The holiday, widely recognized within the African American community, has gained broader recognition in recent years, including in a first-season episode of FX’s “Atlanta,” when Monique, Craig and everyone else in their house celebrated with slave ship decorations and drinks named “plantation master poison.”
This year, after the protests of racial injustice and police brutality in the wake of the killing of George Floyd, many companies have given employees June 19 the day off as a paid holiday.
Juneteenth, also referred to as Freedom Day, commemorates the abolition of slavery on June 19, 1865. Although President Abraham Lincoln issued the Emancipation Proclamation three years earlier — making slavery illegal by Jan. 1, 1863 — many slaves were still not free.
On that fateful June 19, Union General Gordon Granger rode into Galveston, Texas, and announced that the Civil War was over (the war had actually ended over a month prior, but news traveled slowly back then).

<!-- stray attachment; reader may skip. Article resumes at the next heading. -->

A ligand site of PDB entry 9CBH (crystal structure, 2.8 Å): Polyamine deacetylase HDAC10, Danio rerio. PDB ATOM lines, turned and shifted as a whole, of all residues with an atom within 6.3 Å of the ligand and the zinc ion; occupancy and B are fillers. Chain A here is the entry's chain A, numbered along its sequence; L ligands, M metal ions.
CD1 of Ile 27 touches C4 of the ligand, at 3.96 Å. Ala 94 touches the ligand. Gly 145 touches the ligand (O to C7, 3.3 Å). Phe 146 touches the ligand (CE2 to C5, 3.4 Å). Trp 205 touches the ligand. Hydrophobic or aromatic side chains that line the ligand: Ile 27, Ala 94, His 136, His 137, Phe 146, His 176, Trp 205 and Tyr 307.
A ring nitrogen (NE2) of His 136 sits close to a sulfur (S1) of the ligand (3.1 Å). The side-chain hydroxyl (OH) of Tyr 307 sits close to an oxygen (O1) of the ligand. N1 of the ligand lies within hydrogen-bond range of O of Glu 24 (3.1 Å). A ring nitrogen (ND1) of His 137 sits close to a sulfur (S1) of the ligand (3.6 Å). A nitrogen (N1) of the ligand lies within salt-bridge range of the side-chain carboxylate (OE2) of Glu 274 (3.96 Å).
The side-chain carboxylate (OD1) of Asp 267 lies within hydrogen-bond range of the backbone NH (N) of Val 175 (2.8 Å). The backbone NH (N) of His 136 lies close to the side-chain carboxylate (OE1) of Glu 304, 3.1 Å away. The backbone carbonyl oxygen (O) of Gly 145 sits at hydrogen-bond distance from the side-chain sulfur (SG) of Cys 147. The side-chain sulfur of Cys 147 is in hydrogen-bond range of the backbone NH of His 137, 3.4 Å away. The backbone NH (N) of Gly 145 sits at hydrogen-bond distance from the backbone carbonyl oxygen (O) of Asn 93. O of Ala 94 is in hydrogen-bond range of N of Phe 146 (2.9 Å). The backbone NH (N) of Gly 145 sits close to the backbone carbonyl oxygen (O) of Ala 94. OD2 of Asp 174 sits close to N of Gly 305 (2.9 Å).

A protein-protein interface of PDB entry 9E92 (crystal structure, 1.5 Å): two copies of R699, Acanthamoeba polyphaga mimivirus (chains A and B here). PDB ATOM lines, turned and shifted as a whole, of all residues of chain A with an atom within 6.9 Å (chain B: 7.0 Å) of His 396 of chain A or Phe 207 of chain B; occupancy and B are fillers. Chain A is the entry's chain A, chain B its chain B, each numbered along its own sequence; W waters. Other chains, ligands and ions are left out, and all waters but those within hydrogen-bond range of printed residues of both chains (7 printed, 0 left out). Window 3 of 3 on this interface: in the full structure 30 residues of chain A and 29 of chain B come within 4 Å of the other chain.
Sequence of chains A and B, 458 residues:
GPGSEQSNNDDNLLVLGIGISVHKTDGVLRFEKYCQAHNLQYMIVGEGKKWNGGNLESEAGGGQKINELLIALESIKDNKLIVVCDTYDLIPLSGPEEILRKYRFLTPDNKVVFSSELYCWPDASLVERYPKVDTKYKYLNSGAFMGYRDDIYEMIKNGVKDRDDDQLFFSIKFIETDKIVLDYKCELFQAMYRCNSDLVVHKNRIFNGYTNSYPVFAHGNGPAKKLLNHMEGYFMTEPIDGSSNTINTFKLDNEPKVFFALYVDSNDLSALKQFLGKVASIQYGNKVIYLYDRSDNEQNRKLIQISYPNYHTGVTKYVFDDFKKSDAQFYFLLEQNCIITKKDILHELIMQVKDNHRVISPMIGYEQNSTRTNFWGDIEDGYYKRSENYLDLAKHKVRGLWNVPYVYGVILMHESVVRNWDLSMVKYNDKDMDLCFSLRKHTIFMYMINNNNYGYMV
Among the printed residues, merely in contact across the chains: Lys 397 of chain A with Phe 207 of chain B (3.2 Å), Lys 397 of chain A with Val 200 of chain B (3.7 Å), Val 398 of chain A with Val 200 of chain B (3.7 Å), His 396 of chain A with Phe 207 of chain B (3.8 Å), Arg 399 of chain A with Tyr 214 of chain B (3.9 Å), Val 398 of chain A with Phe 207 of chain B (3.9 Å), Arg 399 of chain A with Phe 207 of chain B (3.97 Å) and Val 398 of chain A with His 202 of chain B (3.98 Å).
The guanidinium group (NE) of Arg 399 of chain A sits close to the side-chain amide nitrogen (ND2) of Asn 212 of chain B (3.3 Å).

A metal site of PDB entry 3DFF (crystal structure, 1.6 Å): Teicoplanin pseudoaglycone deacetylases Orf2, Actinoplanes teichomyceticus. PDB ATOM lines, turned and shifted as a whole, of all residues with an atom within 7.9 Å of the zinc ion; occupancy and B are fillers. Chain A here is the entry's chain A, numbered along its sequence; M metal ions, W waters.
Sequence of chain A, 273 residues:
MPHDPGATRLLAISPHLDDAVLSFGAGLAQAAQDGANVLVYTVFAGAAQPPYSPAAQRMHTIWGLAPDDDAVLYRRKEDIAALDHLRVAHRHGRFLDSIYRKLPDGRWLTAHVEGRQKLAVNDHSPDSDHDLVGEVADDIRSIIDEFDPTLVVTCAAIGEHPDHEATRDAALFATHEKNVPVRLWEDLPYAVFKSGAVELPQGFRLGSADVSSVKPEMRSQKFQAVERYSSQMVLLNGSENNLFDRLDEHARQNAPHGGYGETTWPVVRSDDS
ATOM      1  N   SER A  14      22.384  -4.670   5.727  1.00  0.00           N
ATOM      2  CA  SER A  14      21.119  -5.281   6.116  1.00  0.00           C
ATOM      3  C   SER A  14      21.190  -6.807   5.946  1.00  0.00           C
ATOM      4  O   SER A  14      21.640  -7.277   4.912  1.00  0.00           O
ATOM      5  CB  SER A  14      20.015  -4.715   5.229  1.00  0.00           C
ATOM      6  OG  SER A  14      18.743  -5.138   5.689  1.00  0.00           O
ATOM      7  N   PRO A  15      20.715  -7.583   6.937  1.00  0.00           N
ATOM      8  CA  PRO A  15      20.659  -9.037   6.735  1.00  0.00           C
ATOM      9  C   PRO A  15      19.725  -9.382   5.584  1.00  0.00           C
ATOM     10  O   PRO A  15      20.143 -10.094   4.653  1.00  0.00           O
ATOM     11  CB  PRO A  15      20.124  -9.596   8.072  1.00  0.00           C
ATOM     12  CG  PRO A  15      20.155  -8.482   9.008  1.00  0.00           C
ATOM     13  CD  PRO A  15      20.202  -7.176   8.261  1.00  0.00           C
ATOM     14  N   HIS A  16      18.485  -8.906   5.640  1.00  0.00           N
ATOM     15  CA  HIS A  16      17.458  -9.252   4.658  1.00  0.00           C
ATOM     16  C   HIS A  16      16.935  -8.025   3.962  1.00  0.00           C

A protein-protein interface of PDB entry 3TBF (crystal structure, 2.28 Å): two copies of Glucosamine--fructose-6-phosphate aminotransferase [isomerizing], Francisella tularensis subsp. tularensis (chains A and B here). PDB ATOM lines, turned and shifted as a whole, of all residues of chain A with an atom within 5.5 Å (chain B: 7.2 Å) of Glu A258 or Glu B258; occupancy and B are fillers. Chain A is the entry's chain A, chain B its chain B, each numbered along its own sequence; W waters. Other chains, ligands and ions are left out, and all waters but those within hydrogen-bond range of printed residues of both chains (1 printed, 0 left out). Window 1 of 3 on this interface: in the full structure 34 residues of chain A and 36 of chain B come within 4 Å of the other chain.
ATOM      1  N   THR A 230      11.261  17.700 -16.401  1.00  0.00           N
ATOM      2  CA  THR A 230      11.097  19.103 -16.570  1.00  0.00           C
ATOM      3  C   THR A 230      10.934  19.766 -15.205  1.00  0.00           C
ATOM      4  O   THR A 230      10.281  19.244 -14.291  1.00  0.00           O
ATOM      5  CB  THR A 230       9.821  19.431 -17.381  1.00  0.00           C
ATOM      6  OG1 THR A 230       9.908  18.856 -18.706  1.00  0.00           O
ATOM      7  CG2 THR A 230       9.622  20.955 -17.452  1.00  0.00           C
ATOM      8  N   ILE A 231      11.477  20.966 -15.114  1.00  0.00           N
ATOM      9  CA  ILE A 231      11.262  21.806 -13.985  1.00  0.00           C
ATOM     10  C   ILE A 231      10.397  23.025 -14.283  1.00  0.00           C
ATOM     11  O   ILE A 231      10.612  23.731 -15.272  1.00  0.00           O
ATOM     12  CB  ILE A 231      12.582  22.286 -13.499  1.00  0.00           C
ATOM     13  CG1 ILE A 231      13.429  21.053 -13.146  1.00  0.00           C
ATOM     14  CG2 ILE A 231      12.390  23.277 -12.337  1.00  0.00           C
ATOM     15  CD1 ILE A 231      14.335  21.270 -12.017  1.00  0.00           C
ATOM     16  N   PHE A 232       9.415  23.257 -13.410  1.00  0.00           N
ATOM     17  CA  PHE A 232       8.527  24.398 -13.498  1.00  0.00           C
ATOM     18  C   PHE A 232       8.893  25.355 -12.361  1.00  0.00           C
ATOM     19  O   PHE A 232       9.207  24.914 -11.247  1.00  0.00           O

See his speech below.
“The people of Texas are informed that, in accordance with a proclamation from the Executive of the United States, all slaves are free. This involves an absolute equality of personal rights and rights of property between former masters and slaves, and the connection heretofore existing between them becomes that between employer and hired labor. The freedmen are advised to remain quietly at their present homes and work for wages. They are informed that they will not be allowed to collect at military posts and that they will not be supported in idleness either there or elsewhere.”
Back then, Juneteenth became a big celebration for blacks, but was often met with opposition. Public property was often barred from being used for celebratory activities, but as blacks became land owners, property was donated in honor of the landmark date.
Freedom Day celebrations declined in the 1900s because of the Great Depression and textbooks that attributed the end of slavery to the Emancipation Proclamation rather than Juneteenth. However, the civil rights movements in the ’50s and ’60s ignited a greater interest in the holiday.
Nowadays, people still celebrate Juneteenth with festivals, cookouts, family activities or parades.
In 1979, Texas became the first state to establish Juneteenth as a state holiday.